On Photo-Realism In Games

Below is an interview I gave a few months ago for a UK magazine on the topic of photo-realistic graphics that I have kindly been given permission to reprint. I provided an animator’s perspective as it also featured insights from developers working on racing games that are at the forefront of realistic mechanical rendering – something I hadn’t considered before. It would be interesting to know others’ thoughts on the matter, as it touches on that timeless classic, the Uncanny Valley.

From an animation perspective, how do you view the prospect of photo-realistic graphics?

I believe that years ago the game animation community realised it was something of a false god – that rather than realism we should instead be pushing for believability, (not realism), in our characters. It’s a lot easier to make a convincing performance with a character with exaggerated features when you can concentrate solely on acting instead of worrying about details such as the perfect movement of skin and muscle across a skull or the most accurate rendering of wetness in the eye. Ultimately it depends what kind of experience you’re hoping to achieve with your game. Assassin’s Creed simply wouldn’t work as a cartoony game, and the reverse is true for the Mario series.

Having worked on games like Assassin’s Creed and Uncharted, which already have a large number of complex animations, what are the major challenges in getting those animations to look “right? in a real-world environment?”

The primary challenge I’ve faced is to give the character enough weight in the world so that they naturally fit in a realistic setting, without making it unresponsive for the player to the point that the connection is lost with the avatar – that sense of embodying the player character is central to every decision a game animator makes. This means we spend a lot of time trying to avoid sudden changes in momentum or unnatural weight-shifts while at the same time balancing that with the controls. We can’t resort to having crazy-high jumps or incredibly reactive locomotion with characters turning on a dime, or performing ridiculously fast combos during combat that “conventional design wisdom” says are easy ways to make a character feel better. That said, restrictions like this can be liberating too – real-world physics are a great guiding principle to maintain stylistic consistency throughout a game.

On a technological level, how does current motion-capture tech stand with regard to photo-realism? Is it sufficient to capture nuanced enough animations? Or would you need further advances for it to be possible?

The capturing of motion itself hasn’t improved drastically in the decade I’ve been using it, but the results we are getting are so good to the point that we no longer fight with it to get it working on our characters. This frees us up to use all our animator know-how on the creative side – improving posing, exaggerating actions and timing among other tricks that make up for the “real” actors’ limitations. We have seen improvements in full performance-capture though, with the simultaneous recording of body, face and voice allowing for more wholistic performances rather than being cobbled together at a later stage via multiple actors. In a way, a lot of the advances I can see in the future will be aiming to reduce the physical awkwardness an actor must endure on a shoot so they can better get into character and deliver the best performance possible. Putting that in the hands of a skilled animator is the winning combo for successful game animation.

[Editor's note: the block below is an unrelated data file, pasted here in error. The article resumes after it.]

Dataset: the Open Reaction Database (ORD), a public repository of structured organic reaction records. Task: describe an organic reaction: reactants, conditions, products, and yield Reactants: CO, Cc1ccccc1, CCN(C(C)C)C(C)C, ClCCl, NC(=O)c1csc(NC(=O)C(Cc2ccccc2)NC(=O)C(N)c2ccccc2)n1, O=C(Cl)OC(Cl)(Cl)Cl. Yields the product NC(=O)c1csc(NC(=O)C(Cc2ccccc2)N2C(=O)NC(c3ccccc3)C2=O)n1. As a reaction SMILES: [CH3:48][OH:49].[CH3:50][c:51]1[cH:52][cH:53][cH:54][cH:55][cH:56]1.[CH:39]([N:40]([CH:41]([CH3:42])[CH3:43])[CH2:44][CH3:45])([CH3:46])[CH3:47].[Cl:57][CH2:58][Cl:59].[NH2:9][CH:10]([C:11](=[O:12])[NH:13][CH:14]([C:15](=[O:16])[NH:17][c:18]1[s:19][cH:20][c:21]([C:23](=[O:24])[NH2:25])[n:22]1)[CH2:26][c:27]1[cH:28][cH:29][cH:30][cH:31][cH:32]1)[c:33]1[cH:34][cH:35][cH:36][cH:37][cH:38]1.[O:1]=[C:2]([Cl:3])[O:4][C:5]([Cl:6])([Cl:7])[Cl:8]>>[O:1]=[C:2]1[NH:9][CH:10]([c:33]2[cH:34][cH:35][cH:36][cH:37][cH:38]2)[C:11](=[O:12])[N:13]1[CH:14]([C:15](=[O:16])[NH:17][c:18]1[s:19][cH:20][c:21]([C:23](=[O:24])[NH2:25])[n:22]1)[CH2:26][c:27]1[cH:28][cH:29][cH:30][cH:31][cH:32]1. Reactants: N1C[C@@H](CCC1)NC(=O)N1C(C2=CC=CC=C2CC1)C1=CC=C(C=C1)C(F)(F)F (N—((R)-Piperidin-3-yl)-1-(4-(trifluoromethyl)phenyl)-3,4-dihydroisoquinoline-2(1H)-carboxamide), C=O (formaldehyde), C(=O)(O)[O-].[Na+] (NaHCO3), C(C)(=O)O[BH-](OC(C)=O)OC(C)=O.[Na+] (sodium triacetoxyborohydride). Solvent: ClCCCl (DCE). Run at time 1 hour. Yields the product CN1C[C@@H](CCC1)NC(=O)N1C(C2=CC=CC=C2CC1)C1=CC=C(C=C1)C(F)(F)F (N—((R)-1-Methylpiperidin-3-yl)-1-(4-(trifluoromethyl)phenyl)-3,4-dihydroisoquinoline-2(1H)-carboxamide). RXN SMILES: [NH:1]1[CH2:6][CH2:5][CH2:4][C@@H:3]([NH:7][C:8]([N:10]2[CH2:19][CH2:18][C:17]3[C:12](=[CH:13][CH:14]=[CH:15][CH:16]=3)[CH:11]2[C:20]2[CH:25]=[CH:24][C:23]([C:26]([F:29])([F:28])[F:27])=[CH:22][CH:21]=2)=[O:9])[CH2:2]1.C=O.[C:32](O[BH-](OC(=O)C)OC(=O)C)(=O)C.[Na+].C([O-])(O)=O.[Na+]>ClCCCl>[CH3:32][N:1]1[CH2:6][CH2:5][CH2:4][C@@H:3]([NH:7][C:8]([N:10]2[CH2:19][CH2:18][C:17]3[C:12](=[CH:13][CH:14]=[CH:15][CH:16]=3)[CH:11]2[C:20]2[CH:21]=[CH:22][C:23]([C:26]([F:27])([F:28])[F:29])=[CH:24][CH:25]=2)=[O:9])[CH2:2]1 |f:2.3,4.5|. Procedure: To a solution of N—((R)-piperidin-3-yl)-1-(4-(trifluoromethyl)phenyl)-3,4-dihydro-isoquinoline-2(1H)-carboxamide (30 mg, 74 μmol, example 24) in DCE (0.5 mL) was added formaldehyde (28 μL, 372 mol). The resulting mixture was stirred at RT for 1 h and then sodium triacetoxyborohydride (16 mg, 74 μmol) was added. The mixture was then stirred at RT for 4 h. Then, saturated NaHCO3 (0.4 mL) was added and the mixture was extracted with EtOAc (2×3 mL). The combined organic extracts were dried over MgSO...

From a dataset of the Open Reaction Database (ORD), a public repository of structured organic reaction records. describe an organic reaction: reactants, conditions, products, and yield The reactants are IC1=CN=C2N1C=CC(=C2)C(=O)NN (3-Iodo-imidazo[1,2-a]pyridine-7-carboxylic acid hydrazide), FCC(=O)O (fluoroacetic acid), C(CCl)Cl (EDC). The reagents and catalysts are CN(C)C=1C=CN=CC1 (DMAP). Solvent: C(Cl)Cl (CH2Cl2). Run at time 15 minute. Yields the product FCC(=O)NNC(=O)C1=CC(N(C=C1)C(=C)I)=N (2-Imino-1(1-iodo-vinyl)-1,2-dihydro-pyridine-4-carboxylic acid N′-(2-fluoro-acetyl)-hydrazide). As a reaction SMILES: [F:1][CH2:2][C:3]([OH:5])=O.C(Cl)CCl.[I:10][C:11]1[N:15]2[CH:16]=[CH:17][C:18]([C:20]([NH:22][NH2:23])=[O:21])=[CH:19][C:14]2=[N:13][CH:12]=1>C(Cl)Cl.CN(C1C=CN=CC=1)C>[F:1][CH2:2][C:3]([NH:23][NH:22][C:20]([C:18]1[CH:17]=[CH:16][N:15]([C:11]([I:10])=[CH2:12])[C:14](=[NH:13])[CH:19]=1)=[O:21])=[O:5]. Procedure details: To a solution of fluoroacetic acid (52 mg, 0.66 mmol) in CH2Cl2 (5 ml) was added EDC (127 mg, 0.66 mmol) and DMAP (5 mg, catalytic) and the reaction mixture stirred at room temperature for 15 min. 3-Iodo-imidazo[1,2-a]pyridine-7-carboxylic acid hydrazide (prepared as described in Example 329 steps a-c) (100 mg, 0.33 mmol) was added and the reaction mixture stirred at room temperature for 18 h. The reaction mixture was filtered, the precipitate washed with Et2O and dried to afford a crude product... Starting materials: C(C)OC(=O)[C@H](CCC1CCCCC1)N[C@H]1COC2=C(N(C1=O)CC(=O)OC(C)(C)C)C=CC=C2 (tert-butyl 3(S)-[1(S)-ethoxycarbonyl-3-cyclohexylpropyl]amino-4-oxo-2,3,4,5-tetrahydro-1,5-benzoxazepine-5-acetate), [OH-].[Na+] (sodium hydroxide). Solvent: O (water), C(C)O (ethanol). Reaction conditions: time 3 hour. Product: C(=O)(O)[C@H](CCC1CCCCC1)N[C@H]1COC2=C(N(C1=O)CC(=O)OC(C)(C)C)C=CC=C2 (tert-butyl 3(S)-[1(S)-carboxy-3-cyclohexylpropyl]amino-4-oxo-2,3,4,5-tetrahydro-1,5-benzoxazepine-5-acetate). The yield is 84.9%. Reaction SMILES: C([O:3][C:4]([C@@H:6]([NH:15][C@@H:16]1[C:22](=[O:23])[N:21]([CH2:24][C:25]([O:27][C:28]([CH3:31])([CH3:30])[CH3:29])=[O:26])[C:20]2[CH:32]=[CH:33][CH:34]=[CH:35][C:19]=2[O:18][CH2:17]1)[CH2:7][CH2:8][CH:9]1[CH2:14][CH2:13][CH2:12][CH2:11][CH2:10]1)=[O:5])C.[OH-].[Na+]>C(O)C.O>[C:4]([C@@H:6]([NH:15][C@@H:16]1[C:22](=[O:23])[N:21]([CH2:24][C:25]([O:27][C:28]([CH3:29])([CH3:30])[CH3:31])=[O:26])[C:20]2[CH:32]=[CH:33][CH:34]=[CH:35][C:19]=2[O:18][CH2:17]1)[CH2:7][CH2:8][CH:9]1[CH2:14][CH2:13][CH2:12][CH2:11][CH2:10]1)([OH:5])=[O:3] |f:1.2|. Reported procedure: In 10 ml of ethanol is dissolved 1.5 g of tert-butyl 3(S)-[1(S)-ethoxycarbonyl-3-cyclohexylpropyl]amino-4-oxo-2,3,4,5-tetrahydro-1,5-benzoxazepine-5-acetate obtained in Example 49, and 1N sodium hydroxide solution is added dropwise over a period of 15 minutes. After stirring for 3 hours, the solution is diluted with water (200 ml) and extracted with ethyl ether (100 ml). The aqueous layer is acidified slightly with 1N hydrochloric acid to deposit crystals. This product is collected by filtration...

What about alternative animation methods such as keyframes or the use of physics to drive more emergent character movement. Would those play a role in photo-realism?

Keyframing will never go away. Even with the best performance-capture solutions, there are simply some actions that cannot physically be performed by an actor, such as very acrobatic moves, death-defying stunts, or feats of super-human strength. Physics has been on my radar for years but is for now just a little out of reach from providing a complete solution for a realistic character. I’ve seen it work greatly on cartoony or non-human characters though, and the sense of self-preservation that comes from artificial intelligence using dynamic behaviours to try something as simple as stand up after being prodded can be quite a joy to watch. For now we use phsyics as a tool to supplement animation, such as on cloth or flowing hair, and most recently to provide extra weight on characters as they make quick changes in momentum, again without sacrificing either weight or responsiveness.

A big issue with the idea of photo-realism is that it’s impossible to fully predict what a player will do in a realtime scenario, and thus how the game will “look” at all times. This is especially the case with animations. How do you try to tackle this?

This is a major difference between interactive games and more passive linear mediums such as film or television, where scenes are pre-determined and therefore created only to the specifications as are needed for each section of the narrative. We have a variety of tricks we’ve learned over the years such as parametric blending – the process of creating multiple animations for one action, and blending between them depending on the player’s input, (how far or high the player jumps etc). A new approach we’ll be seeing in the future that I’m very excited about is the use of “Motion Graphs”. Where in the past a game character had a collection of short animation cycles that were created to loop or hit pre-determined poses, in the future large banks of non-looping motion capture will be curated and maintained by the animator, with the player input affecting which sections to play back on the player character on the fly. This not only makes characters more responsive as they can interrupt animations at any point during a move, but the visual quality is unmatched as we’re no longer seeing noticeable loops or popping between pre-created animations – instead different animations are dynamically pose-matching whenever required.